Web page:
We don’t have to live very long before we experience disappointment. I seem to disappoint my son at least a dozen times a day. He doesn’t always get to watch cartoons, or to eat candy or to play when and where or wants or to stay up late. Most of these decisions are made out of the best interest and safety of my child, rather than what he wants temporarily.

I am a lot older than my son and slightly more mature, but I still find myself disappointed over the same types of things. Not necessarily the lack of cartoons or candies, but over not getting what I want or things going quite as I planned. God, of course, always has a better plan than the one I came up with, but in the moment (and sometimes even the weeks that follow), it is so hard to remember. Nothing feels worse than being disappointed by someone you love, but it always happens. Spouses forget anniversaries, friends say things that are unkind and parents make mistakes. We can’t escape our sin nature. It creeps into every relationship we make. As much as it hurts – I think these disappointments are necessary. If a friend or a spouse could love you perfectly, we might not realize our need for the one who is love, Christ. Christ loved perfectly and completely. Yet, he still managed to disappoint. He was not the kind of savior the Jewish people were expecting. Some are still waiting for him to show up. He rode into town on a colt, not a stallion. He taught with stories not with an army. He spoke of love, service and forgiveness rather than power and retaliation. I can just imagine the disappointment on the disciples’ faces as they watched him hang on the cross. They had seen him perform hundreds of miracles. They were probably thinking things like this, “How could he let this happen?” Why doesn’t he do anything to stop it?” Without the cross the Christian faith is pretty empty. No grace, no forgiveness, no redemption, no empty tomb. This amazing act of grace was far more powerful than any savior we could have imagined or hoped for.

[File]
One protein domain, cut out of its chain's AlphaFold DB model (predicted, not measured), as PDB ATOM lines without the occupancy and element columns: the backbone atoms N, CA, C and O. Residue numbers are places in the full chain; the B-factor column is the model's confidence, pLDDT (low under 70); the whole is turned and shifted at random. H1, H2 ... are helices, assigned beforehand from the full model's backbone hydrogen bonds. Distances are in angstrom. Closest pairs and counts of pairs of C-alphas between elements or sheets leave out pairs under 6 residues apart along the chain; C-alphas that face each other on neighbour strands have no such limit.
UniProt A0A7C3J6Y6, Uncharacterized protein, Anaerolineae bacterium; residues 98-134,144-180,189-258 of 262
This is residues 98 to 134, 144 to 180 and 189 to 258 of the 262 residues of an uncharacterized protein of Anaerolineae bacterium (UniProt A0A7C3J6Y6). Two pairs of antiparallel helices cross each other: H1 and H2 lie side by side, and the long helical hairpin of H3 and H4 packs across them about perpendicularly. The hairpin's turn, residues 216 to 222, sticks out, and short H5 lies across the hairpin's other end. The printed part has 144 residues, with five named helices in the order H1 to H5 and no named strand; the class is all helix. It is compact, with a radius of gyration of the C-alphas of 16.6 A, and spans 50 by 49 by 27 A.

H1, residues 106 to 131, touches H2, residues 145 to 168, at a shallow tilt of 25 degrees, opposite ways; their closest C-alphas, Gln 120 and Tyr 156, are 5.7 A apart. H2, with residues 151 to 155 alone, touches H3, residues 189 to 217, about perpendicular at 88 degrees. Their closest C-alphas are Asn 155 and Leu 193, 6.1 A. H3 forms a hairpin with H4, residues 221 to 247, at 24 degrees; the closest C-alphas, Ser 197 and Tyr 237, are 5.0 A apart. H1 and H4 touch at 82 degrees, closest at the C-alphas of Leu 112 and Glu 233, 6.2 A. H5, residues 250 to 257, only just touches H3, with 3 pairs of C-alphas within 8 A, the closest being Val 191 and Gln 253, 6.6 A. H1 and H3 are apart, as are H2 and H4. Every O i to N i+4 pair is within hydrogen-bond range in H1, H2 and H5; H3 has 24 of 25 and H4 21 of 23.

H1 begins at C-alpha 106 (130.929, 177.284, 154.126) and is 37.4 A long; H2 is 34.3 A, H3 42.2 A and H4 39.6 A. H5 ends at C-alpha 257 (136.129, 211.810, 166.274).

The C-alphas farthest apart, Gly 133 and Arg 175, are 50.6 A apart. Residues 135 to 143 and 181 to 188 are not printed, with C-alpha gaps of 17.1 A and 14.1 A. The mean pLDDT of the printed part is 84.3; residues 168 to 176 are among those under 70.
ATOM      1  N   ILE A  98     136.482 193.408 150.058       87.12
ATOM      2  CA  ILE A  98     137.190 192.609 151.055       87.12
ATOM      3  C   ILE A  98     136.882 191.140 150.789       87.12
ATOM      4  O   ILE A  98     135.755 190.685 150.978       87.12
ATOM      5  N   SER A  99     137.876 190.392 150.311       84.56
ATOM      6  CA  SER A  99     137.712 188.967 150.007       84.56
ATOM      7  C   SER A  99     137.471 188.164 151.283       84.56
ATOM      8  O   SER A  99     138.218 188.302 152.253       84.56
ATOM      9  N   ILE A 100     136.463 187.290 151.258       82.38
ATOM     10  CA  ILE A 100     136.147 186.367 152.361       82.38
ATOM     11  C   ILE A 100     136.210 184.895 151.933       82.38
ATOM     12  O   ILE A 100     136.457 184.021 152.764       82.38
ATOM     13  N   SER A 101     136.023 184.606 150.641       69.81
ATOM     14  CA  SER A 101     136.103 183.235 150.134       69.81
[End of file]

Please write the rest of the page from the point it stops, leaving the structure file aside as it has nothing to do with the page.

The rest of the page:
Christ experienced his share of disappointment as well. His family didn’t get it. His hometown rejected him. His closest friends couldn’t manage to stay up and pray with him in his hour of need. His friends fought over trivial things and never quite understood what he was trying to teach them. One of his closest friends denied him, not once but three times. And another betrayed him for just thirty pieces of silver. Despite all of this, he still laid down his life for them. For each of us and every single time we have managed to disappoint our God.

If people or events in your life seem to be letting you down, approach the cross this week to not only receive forgiveness but to grant it. Each one of those disappointments is to draw us closer to Christ and to lean on that perfect love that only He provides.